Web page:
What Bridget never saw accomplished in her lifetime, though she received many visions telling her what was to be done, Catherine was able to oversee. To speak of one of these two holy women without the other is to think of peanut butter without the jelly. It doesn’t make sense. It was through her mother’s holy example that Catherine was able to be the pious woman she was, even encouraging her husband on to great holiness through their chaste life together. Had it not been for her mother’s founding of a unique order of religious women, Catherine had never become an abbess, living out her widowed life with great purpose.
As people living in our modern world, it may seem hard to take much from her life that has a real relevance to our own. But think for a minute: she chose to be both obedient to her legitimate superiors in this world while never wavering from her true vocation that she had received from God. She managed to be both virgin and wife, princess and abbess, simply by remaining true to her own conscience. This is what makes St. Catherine relevant today: she followed her conscience no matter what else she was called upon to do.
On a side note, while she is invoked against abortion and miscarriage, I am hard pressed to find any reason as to why. Obviously, having lived and died a virgin, she was never pregnant and therefore never had a miscarriage. Regardless of the why, it’s still nice to know that she’s there, praying for all of us who have gone through a miscarriage and praying for others to never go through either a miscarriage or an abortion.
St. Turibius de Mogrovejo
Let’s start this one off Jeopardy style.
The category: Obscure Spanish American Saints.
The Clue: He founded the first seminary in the Western Hemisphere in the 1591 and Confirmed St. Rose of Lima.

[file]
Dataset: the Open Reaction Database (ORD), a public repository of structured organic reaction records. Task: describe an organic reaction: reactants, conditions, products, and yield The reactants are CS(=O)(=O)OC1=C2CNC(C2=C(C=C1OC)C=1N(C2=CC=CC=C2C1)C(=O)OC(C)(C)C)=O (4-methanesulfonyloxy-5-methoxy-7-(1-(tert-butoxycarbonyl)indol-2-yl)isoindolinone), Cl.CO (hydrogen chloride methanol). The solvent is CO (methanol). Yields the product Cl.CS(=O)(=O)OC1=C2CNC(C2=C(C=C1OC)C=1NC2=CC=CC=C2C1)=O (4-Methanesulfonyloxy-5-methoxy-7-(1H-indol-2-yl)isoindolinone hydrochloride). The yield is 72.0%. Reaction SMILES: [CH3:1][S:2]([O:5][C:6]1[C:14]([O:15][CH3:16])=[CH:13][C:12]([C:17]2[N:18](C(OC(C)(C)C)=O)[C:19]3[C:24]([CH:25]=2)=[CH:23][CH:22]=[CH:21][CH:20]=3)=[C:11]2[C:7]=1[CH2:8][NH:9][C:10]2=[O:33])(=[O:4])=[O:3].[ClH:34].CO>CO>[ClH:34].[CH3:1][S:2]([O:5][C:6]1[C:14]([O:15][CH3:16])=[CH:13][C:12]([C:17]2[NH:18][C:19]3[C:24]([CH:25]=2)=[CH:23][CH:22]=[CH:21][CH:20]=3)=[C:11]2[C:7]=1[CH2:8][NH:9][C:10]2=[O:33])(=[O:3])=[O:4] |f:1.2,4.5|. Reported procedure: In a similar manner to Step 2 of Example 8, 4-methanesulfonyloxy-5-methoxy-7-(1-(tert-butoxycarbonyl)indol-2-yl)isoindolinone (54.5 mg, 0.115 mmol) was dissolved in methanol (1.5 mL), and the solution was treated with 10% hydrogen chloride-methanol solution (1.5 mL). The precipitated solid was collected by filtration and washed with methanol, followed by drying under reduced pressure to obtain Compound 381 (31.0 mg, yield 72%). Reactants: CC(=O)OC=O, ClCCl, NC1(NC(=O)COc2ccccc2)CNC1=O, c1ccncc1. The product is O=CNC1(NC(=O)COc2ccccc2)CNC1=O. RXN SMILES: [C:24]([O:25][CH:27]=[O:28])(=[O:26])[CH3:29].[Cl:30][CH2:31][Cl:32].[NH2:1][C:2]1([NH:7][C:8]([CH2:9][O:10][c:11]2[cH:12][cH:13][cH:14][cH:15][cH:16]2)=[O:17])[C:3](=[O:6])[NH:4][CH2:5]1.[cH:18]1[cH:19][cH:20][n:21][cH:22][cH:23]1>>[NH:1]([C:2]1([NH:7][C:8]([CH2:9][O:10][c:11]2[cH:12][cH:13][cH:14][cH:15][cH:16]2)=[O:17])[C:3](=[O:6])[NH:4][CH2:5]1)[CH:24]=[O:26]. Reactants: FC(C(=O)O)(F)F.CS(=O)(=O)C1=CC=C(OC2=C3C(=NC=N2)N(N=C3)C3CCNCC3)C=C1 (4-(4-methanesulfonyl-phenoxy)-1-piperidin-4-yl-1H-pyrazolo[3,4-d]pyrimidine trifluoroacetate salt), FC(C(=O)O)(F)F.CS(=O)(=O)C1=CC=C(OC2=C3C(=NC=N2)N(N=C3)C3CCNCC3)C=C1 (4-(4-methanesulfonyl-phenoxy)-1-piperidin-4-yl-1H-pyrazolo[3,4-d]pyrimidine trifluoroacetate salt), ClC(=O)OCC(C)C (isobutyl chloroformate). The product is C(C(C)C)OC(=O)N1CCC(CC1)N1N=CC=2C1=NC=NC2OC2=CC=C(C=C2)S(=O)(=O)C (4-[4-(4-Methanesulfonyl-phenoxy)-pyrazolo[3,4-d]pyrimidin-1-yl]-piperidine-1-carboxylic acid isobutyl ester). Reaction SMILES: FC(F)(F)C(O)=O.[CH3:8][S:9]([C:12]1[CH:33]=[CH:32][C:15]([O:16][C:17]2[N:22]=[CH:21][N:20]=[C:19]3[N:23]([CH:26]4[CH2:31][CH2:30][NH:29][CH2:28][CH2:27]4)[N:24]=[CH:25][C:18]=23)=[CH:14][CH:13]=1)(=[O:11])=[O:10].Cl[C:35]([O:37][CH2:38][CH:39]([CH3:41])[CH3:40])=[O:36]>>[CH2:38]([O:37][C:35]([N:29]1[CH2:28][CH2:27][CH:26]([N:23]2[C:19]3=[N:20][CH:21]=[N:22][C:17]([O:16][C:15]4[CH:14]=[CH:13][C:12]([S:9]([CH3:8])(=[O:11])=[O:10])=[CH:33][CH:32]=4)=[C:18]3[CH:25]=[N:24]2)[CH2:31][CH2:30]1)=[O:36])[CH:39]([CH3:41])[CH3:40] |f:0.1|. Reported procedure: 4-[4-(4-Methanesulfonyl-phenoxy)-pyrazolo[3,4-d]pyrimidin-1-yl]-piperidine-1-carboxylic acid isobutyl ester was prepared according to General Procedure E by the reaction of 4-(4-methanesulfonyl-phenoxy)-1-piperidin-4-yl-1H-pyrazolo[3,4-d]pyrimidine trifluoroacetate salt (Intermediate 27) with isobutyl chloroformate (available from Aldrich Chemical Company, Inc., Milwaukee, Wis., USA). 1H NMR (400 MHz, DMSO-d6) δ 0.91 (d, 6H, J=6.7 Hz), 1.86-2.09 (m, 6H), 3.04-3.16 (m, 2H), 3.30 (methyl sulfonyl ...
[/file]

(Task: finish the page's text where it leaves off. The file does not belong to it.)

do do do do do do do. do do do do DO do do do do do. do do do do do do do. DO do do do do do do. bom bom. (Shh.)
If you answered, “Who is St. Turibius de Mogrovejo?”, then I hope you bet it all, because you’re right.
So how is it that most of us have never heard of him? Seriously. The lack of teaching on the saints these days (and for the past 50 years) is most vexing. This man was awesome.
Born in 1538 in Majorca, Spain, he was well educated and became a lawyer. He was appointed to president of the Inquisition at Grenada, and did an excellent job there. Such an excellent job, in fact, that, although he was not even a priest, let alone a bishop, when the need arose for a new head for the See at Lima, he was chosen. He begged not to be sent, citing every canon he could think of barring laymen from being given ecclesiastical duties and privileges, but to not avail. I mean, don’t get me wrong. They didn’t break any of the canons. Not at all. They just decided that Turibius needed to become a bishop, but quick, so they ordained him a priest and then made him a bishop, and sent him on his merry way — to South America. Okay, okay, so it took him like two years to go from priest to bishop, but that’s still fast, like, Flash Gordon on speed fast.
At the time, Lima, Peru was in serious need of direction. Because it was so far removed from the rest of the Church, it needed a particularly strong head to keep the body moving right. In Turibius, they found just the man. He believed that, as he used to say, “Time is not our own, and we must give a strict account of it.” Every day, Turibius used to the absolute utmost to fulfill God’s plan for him, and to serve God in his vocation as spiritual leader to so many faithful. He traversed the entire 170,000 square miles of his diocese three times before his death. Usually, he did this on foot, often times alone and barefoot, travelling through dangerous jungles and among strangers. He learned the native languages so that he could, yes, convert others to Christ, but also so that they would have a voice with their Spanish masters and therefore be treated more fairly. He personally Baptized and Confirmed close to a million people, including St. Rose of Lima, and he even founded the first seminary over here. From the moment he arrived in Peru in 1581, to the day of his death in 1606, he used every breath he took to bring Christ to the people he served.
Looking at all he was able to accomplish in a relatively short time (less than thirty years in Peru), one can easily see that it is true: Nothing will be impossible with God. Luke 1:37